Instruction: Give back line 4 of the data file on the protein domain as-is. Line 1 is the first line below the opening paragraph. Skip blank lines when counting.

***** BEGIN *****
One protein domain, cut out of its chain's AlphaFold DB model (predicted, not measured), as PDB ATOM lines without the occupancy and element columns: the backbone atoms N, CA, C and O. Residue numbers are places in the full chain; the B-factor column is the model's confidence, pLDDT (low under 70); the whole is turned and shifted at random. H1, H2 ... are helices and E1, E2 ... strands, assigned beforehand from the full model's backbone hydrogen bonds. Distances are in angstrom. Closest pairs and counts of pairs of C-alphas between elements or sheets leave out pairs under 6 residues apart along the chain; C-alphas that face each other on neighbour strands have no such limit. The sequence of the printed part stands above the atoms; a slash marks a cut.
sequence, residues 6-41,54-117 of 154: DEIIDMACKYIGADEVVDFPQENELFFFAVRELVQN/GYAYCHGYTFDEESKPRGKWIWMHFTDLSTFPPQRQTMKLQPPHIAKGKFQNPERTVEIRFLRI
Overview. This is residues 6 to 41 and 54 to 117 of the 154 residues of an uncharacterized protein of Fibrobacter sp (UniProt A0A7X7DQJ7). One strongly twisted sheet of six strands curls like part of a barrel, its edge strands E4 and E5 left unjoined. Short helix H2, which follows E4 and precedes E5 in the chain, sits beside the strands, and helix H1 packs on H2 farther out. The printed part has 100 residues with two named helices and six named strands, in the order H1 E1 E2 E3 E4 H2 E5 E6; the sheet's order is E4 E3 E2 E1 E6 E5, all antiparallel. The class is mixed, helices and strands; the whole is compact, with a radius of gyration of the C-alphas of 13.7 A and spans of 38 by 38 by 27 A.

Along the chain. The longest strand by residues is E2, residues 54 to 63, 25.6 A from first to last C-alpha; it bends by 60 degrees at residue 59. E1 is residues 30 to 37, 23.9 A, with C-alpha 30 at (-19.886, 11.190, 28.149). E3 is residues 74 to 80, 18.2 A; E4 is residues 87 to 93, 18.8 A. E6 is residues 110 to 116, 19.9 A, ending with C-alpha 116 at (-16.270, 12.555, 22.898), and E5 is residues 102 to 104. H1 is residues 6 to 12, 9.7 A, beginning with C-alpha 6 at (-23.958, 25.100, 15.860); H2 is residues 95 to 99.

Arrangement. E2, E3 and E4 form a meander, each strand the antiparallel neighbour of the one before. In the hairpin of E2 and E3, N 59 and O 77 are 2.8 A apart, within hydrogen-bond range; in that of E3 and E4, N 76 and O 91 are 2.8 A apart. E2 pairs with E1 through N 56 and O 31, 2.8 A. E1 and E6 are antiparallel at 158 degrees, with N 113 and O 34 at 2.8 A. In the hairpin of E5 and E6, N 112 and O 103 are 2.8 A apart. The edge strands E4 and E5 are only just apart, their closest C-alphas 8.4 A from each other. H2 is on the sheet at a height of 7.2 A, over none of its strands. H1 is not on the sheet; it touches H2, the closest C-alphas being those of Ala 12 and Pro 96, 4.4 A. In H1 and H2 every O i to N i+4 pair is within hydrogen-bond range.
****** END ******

Arrangement. E2, E3 and E4 form a meander, each strand the antiparallel neighbour of the one before. In the hairpin of E2 and E3, N 59 and O 77 are 2.8 A apart, within hydrogen-bond range; in that of E3 and E4, N 76 and O 91 are 2.8 A apart. E2 pairs with E1 through N 56 and O 31, 2.8 A. E1 and E6 are antiparallel at 158 degrees, with N 113 and O 34 at 2.8 A. In the hairpin of E5 and E6, N 112 and O 103 are 2.8 A apart. The edge strands E4 and E5 are only just apart, their closest C-alphas 8.4 A from each other. H2 is on the sheet at a height of 7.2 A, over none of its strands. H1 is not on the sheet; it touches H2, the closest C-alphas being those of Ala 12 and Pro 96, 4.4 A. In H1 and H2 every O i to N i+4 pair is within hydrogen-bond range.